Adani Group is facing growing pressure to reveal which company in its complex corporate web has applied for a $1 billion subsided loan from the Australian Government, amid fears money could be shifted to a tax haven and investors may have been misled.
An Australian law firm has written to the Bombay Stock Exchange asking it to clear up the confusion about a $1 billion funding application to the Federal Government's Northern Australia Infrastructure Facility (NAIF).
The loan would finance a 400-kilometre railway from Queensland's Abbot Point Coal Terminal to a planned massive mine in the Galilee Basin, which, if it goes ahead as proposed, would contain six open-cut pits and five underground collieries.
It is absolutely possible investors have been misled about the loan, lawyer David Barnden from not-for-profit law firm Environmental Justice Australia (EJA) told the ABC.
In terms of misleading the market, the NAIF funding is really, really important for Adani's share price, Mr Barnden explained.
When [Resources Minister] Matt Canavan told Reuters last week that Adani Enterprises had applied for the funding, the share price went up 4 per cent.
The surge in the stock price came after a report, based on an interview with the Resources Minister, that the Bombay Stock Exchange-listed company had applied for the $1 billion loan.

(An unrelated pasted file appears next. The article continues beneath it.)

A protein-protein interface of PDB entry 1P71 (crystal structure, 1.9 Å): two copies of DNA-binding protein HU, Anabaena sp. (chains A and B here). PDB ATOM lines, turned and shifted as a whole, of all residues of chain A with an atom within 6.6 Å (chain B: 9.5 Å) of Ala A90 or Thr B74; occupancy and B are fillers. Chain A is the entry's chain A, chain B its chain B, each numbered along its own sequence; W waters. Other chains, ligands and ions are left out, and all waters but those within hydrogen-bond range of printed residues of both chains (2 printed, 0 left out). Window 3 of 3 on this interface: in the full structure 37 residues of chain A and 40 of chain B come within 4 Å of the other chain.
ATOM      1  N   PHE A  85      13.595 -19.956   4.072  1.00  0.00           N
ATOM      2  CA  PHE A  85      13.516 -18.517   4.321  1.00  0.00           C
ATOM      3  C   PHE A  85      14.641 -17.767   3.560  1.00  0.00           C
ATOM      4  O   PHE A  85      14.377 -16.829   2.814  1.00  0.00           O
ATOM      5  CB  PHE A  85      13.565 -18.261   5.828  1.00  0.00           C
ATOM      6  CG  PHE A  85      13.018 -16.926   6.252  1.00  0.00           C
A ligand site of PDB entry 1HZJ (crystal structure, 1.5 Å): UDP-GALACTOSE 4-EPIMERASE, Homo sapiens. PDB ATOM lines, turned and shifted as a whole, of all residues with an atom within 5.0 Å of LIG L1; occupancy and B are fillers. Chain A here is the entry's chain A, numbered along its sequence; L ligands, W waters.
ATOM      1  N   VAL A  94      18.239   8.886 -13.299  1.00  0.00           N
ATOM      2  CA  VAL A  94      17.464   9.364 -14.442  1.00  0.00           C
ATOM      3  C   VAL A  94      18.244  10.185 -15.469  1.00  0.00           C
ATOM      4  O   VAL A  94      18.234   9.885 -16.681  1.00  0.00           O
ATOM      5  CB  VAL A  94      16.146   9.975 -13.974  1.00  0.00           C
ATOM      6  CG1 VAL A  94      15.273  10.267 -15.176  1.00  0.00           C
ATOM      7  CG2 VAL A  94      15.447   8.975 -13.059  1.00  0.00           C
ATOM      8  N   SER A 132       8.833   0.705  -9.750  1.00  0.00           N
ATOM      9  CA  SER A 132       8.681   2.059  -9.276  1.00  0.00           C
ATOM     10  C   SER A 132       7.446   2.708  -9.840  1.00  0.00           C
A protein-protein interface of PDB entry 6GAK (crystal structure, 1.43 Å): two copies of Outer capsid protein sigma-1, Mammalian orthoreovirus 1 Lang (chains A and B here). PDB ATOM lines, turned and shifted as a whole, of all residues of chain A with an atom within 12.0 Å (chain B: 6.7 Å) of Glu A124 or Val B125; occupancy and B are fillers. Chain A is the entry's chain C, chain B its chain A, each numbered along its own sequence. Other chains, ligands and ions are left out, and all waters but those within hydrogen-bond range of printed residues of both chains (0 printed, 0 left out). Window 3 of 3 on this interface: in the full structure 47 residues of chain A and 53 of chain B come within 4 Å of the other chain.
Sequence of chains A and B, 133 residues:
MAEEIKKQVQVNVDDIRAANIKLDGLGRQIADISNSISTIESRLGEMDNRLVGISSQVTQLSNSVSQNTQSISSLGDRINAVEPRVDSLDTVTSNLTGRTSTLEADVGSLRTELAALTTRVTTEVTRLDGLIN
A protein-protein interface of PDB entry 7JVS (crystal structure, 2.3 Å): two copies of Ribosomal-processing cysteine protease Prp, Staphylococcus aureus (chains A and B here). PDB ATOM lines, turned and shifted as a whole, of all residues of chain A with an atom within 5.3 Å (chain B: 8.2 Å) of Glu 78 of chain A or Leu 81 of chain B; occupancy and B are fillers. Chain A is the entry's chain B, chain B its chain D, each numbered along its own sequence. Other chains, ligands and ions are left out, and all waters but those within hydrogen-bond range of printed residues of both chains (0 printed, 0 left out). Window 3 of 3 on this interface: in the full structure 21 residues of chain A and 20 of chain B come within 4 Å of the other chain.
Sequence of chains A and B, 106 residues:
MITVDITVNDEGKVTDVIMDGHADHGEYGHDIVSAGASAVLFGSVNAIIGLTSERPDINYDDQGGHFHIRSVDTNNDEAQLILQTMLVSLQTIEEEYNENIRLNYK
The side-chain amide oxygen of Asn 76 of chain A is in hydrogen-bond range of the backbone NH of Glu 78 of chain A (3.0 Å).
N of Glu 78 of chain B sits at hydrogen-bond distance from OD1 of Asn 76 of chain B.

In fact, the proponent of the rail project is an Australian shell company ultimately owned by Atultya Resources, an Adani family-controlled entity registered in the secretive Cayman Islands.
Last December, Adani issued a statement to the Bombay Stock Exchange which said the rail project is not part of the Adani Enterprises Ltd group.
The Cayman Islands-controlled rail company has rights to a royalty stream worth up to $3 billion from the proposed mine, the ABC recently revealed — a payment that would come at the expense of shareholders in the publicly listed Adani Enterprises.
The NAIF has refused repeated requests from the ABC for information about which Adani entity has applied for the funding.
Each request has received this standard form response:
NAIF has an independent board whose members are committed to meeting NAIF's obligations to maintain the confidentiality of its dealings. It will also comply with its statutory obligations in relation to the organisation's public reporting requirements.
The NAIF also dismissed a freedom of information application from EJA on behalf of clients seeking the name and business identification number of the Adani vehicle applying for the loan, on the grounds it would be against the public interest to release the information.
We think there is a huge public interest in the NAIF revealing which Adani entity has applied for the loan, Mr Barnden said.
Taxpayers need to know where their money is going.
Adani Group did not respond to questions about which Adani company has applied to NAIF for the loan.
By Stephen Long
EJA's letter to the Bombay Stock Exchange (PDF, 288KB)
EJA's Adani Brief (PDF, 1.53MB)
Overview of the Adani Brief (PDF, 160KB)